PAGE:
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I am being sued by a credit card company, can I discharge this debt through bankruptcy even if a lawsuit has been filed

Indianapolis, IN |

I have one credit card that I maxed out about 6 years ago-it ws about 9K. Now a law firm has served me for a law suit and the claim is now 18k.

Can I file ch 7 or 13 on this now even though I've beens served? What are my options?

I am being sued in the state of texas for 1500.00 credit card debt what is the best avenue

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Attorney answers 5


Doesn't make a difference if a lawsuit has been filed or not as far as filing a bankruptcy proceeding is concerned. Contact a bankruptcy atty in your area without delay to review your situation to see if a bankruptcy is the way to go. Many offer a free initial consultation. Don't wait too long to contact the attorney as it is best for you if the judgment is not reduced to a judgment which is what will happen it you do not file a bankruptcy case now or respond to the lawsuit. Be sure to take with you a copy of the lawsuit when you visit with the attorney.


Yes, you can. This type of debt is dischargeable even if a lawsuit has been filed. Even if a judgment has been entered, you can discharge the underlying debt (but not any lien resulting from the judgment, unless you can file a separate proceeding to avoid the lien in the bankruptcy).

Brett Weiss

The Small Print: This response is for discussion purposes only. It isn't meant to be legal advice and you shouldn't treat it as such. If you want legal advice, speak with a local lawyer familiar with your state's laws who can review *all* of the facts and the law applicable to your situation.


Yes, if you qualify, you can file either a Ch. 7 or a Ch. 13. However, you may have other options as well. There are companies called "debt buyers" who buy up old debts from various companies, and then aggressively go after the debtors, including lawsuits. They even do this with time-barred debts. Even if the statute of limitations has expired, it is possible to revive an old debt in a number of ways, sometimes inadvertently. The debt buyers take advantage of this, and sue people counting on the fact that most of them will not know how to properly raise defenses, and then they will get judgment. Likewise, trying to negotiate with them or appearing at a court-ordered mediation can result in your being pressured into agreeing to something that will ultimately get them judgment, and will revive the debt, even if it is time-barred

From the sound of what you are describing, your account may have been sold to a debt buyer. This is their specialty, and they don't take no for an answer. Even if the suit is improper or their numbers are incorrect, it will not go away unless handled properly.

The good news is that there are attorneys who specialize in debt buyer defense. These cases are often VERY defensible by attorneys who understand how. You need a consumer law attorney who is knowledgable in consumer debt collection law to obtain the best result. The National Association of Consumer Advocates (NACA) is a non-profit consumer advocacy organization. NACA maintains a web site at where it lists geographically consumer law attorneys all over the US. If you don't already have an attorney, please look there for someone in your area who can help you.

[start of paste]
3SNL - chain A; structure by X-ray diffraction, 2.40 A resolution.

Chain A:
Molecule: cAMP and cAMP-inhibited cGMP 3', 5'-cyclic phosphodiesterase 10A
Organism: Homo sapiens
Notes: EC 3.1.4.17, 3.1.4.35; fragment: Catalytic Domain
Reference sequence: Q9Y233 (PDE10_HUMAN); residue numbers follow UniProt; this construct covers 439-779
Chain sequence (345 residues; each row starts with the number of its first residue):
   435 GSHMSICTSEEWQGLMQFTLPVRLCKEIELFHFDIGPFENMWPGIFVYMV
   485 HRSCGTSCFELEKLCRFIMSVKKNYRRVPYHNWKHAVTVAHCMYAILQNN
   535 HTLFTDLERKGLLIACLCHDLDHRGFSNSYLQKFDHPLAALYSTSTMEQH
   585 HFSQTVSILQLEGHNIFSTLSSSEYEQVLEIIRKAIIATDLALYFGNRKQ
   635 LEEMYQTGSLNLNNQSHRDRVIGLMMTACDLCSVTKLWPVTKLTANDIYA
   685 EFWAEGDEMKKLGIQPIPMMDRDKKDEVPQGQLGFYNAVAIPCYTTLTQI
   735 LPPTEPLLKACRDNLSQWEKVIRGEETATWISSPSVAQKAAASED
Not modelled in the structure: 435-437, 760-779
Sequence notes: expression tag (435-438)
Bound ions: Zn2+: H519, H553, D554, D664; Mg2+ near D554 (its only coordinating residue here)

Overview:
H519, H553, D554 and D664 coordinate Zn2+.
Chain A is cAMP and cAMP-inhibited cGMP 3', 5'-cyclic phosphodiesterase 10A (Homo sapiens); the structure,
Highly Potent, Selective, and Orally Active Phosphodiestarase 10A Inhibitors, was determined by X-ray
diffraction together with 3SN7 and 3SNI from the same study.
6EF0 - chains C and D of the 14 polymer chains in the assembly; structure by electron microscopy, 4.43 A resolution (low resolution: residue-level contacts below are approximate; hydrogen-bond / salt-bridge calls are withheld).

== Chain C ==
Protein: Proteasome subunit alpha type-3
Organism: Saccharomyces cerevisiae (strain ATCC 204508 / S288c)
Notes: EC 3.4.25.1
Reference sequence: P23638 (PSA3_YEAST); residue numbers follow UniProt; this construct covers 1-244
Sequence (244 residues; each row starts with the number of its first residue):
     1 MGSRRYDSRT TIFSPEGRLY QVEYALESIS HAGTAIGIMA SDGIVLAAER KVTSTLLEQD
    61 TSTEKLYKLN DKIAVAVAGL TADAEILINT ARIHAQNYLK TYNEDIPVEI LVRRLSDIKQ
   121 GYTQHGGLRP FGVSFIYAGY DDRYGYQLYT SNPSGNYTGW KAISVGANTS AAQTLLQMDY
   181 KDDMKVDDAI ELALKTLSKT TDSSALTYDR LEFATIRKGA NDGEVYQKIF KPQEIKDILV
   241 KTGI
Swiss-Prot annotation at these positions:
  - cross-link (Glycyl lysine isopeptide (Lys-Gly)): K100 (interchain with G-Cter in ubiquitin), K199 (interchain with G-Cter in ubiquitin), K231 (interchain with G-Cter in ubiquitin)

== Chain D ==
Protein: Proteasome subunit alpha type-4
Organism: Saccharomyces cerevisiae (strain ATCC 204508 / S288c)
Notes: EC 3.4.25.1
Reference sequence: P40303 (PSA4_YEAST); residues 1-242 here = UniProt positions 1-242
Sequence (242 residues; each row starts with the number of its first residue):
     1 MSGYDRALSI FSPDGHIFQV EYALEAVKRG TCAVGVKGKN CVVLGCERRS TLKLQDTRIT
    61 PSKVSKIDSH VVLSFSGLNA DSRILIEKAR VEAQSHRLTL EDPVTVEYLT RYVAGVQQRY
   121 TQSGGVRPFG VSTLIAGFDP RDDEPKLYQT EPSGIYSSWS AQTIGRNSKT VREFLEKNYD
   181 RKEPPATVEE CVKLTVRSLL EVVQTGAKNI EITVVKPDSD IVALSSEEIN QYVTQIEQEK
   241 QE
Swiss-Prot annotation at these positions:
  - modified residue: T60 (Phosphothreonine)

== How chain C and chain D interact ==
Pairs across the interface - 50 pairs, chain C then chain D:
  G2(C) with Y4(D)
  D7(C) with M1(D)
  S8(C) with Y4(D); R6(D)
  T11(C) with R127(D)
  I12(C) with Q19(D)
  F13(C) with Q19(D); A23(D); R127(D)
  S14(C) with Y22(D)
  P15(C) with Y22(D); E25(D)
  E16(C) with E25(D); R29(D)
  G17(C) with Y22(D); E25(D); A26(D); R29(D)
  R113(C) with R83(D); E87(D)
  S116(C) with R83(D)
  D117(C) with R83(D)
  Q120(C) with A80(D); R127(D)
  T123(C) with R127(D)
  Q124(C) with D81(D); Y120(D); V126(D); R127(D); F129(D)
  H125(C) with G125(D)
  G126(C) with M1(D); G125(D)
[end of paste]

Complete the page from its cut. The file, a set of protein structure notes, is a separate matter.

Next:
Bankrutpcy will stop the lawsuit dead in its tracks. Even if the creditor gets a judgment and then you file for bankruptcy that would stop the creditor from being able to collect on its judgment. If you are going to file you should do it before the judgment is entered to keep it from being reported as such on your credit report and further damaging your credit beyond the bankruptcy impact. Whether or not bankruptcy is your best options depends on several factors. If you qualify for a chapter 7 then you would be able to walk away from any obligation on the debt and any other debt you may have and the bankruptcy would remain on your credit report for 10 years. If you do not qualify for a chapter 7 and you have to file a chapter 13 you will be on a repayment plan with a bankruptcy trustee for 60 months. During that time you would repay as much as your budget indicates you can afford to repay your creditor(s). Alternatively, if you have some funds available you can attempt to settle the debt for a lump sum payment and report any amount forgiven over $600 as income on your tax return or you can enter into a repayment plan with the creditor for either the full balance or an adjusted balance. The best option for you depends on numerous factors including but not limited to: your income, assets, other debt, and future purchases you plan on making.


There is no short answer to "can I file bankruptcy?" but without knowing your situation and just answering the basic question of even though a lawsuit has been filed can you file bankruptcy on a debt, the answer is yes. The filing of the law suit does not prevent a debt from being discharged in bankruptcy.